A top Securities and Exchange Commission compliance official who worked for the SEC when it found no problems at Bernard Madoff's firm in 2005, later began to date and married Madoff's niece, who was a compliance lawyer for the company.
A spokesman for Eric Swanson, who has since left the SEC, said Swanson "did not participate in any inquiry of Bernard Madoff Securities or its affiliates while involved in a relationship" with Shana Madoff.
"The Securities and Exchange Commission failed the American people," said Senator Charles Grassley (R-IA).
Since 1992, the SEC has at least twice dismissed concerns about Madoff's firm, following complaints.
At a business roundtable meeting last year, Madoff boasted of his "very close" relationship with a SEC regulator, chuckling as he said, "in fact, my niece even married one."
A spokesman for Swanson, the former SEC official who married Madoff's niece and compliance lawyer, said Swanson met the niece "through her trade association work in the industry. Throughout his career, Eric has displayed the highest ethical standards and his reputation has been – and continues to be – above reproach."
Madoff formally registered with the SEC as an investment adviser in 2006, but the SEC failed to conduct the standard review that normally follows such a new registration.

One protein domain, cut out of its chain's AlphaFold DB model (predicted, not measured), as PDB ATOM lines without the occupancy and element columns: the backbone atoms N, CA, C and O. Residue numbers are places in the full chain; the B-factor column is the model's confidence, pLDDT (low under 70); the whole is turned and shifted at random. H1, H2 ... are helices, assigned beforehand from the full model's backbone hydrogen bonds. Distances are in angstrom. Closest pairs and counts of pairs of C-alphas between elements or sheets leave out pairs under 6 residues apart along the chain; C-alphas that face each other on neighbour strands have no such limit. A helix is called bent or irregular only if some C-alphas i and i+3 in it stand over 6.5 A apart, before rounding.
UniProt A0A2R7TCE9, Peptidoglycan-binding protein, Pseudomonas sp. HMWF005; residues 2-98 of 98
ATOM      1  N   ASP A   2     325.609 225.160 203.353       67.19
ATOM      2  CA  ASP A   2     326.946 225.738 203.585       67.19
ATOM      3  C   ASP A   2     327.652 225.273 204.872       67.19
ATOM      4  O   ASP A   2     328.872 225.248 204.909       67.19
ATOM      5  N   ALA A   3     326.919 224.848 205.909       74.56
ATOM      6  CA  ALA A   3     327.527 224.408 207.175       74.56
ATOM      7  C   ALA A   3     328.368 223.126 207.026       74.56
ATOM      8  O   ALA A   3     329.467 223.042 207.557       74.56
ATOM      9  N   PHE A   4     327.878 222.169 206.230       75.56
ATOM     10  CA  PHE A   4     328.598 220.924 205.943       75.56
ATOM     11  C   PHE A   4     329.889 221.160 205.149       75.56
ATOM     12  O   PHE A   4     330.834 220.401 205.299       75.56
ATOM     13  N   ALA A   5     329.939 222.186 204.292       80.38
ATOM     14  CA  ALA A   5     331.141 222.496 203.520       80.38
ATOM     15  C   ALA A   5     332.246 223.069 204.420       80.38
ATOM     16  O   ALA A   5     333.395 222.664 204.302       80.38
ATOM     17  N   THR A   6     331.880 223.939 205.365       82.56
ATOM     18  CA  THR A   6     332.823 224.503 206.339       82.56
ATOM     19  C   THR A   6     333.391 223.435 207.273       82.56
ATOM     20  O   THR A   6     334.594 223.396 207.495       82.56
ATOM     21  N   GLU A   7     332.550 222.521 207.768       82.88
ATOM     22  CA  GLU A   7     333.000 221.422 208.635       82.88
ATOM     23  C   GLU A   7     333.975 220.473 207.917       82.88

Madoff made headlines last week when an unsealed criminal complaint in federal court in New York charged that he has been running a decades long Ponzi scheme that defrauded investors of $50 billion dollars.
A former chairman of NASDAQ, Madoff was an investment advisor who catered to a handful of high net worth clients, one of whom told ABC News that Madoff was so sought after that, as recently as two months ago, he was turning down potential new business. His handful of clients routinely expected -- and received -- double digit returns, up market or down.
According to a SEC document filed in Jan. 2008, and cited in the complaint, the firm had between 11 and 25 clients for the fiscal year ending Oct. 2007 and managed about $17 billion in assets in 23 different accounts.
Bernard Madoff Investment Securities, in addition to that private client practice, is also a market maker that trades with other dealers in bonds, the S&P 500 and NASDAQ, according to Bloomberg News.
The firm was the 23rd largest market maker on NASDAQ in October, handling a daily average of about 50 million shares a day. The firm specialized in handling orders from online brokers in some of the largest U.S. companies, including General Electric Co. and Citigroup Inc., Bloomberg News reported.
But on Dec. 10, Madoff allegedly told senior employees at his firm that his entire business was a fraud. According to the federal complaint, Madoff told those employees that he was "finished" and that "it's all one big lie." Madoff estimated "the losses from the fraud to be at least approximately $50 billion," the complaint states.
At that time Madoff also told those employees that he intended to surrender to authorities, but before he did he planned to use $200-300 million he had left to make payments to "selected employees, family and friends," the complaint states.